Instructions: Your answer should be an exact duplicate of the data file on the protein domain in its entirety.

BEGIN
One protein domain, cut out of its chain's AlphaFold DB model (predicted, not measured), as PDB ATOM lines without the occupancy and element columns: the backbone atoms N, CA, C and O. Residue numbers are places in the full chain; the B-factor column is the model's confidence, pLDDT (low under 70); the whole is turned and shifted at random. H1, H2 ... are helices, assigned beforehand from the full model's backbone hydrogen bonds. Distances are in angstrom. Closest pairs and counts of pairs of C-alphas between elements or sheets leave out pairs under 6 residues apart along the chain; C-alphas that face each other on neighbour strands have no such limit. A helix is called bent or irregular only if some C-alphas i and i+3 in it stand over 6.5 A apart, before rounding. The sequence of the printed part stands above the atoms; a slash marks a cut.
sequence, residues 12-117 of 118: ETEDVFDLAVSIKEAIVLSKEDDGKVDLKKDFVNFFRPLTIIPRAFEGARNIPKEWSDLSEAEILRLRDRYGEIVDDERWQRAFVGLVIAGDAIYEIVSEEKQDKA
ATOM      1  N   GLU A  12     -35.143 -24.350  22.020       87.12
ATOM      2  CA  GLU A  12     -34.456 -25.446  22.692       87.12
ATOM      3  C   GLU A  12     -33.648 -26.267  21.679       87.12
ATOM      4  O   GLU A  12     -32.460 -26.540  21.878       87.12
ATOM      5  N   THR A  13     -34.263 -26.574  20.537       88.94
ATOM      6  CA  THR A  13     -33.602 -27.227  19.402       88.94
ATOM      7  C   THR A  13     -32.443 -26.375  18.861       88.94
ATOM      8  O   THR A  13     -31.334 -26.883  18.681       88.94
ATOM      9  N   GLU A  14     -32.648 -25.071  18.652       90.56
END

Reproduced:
One protein domain, cut out of its chain's AlphaFold DB model (predicted, not measured), as PDB ATOM lines without the occupancy and element columns: the backbone atoms N, CA, C and O. Residue numbers are places in the full chain; the B-factor column is the model's confidence, pLDDT (low under 70); the whole is turned and shifted at random. H1, H2 ... are helices, assigned beforehand from the full model's backbone hydrogen bonds. Distances are in angstrom. Closest pairs and counts of pairs of C-alphas between elements or sheets leave out pairs under 6 residues apart along the chain; C-alphas that face each other on neighbour strands have no such limit. A helix is called bent or irregular only if some C-alphas i and i+3 in it stand over 6.5 A apart, before rounding. The sequence of the printed part stands above the atoms; a slash marks a cut.
sequence, residues 12-117 of 118: ETEDVFDLAVSIKEAIVLSKEDDGKVDLKKDFVNFFRPLTIIPRAFEGARNIPKEWSDLSEAEILRLRDRYGEIVDDERWQRAFVGLVIAGDAIYEIVSEEKQDKA
ATOM      1  N   GLU A  12     -35.143 -24.350  22.020       87.12
ATOM      2  CA  GLU A  12     -34.456 -25.446  22.692       87.12
ATOM      3  C   GLU A  12     -33.648 -26.267  21.679       87.12
ATOM      4  O   GLU A  12     -32.460 -26.540  21.878       87.12
ATOM      5  N   THR A  13     -34.263 -26.574  20.537       88.94
ATOM      6  CA  THR A  13     -33.602 -27.227  19.402       88.94
ATOM      7  C   THR A  13     -32.443 -26.375  18.861       88.94
ATOM      8  O   THR A  13     -31.334 -26.883  18.681       88.94
ATOM      9  N   GLU A  14     -32.648 -25.071  18.652       90.56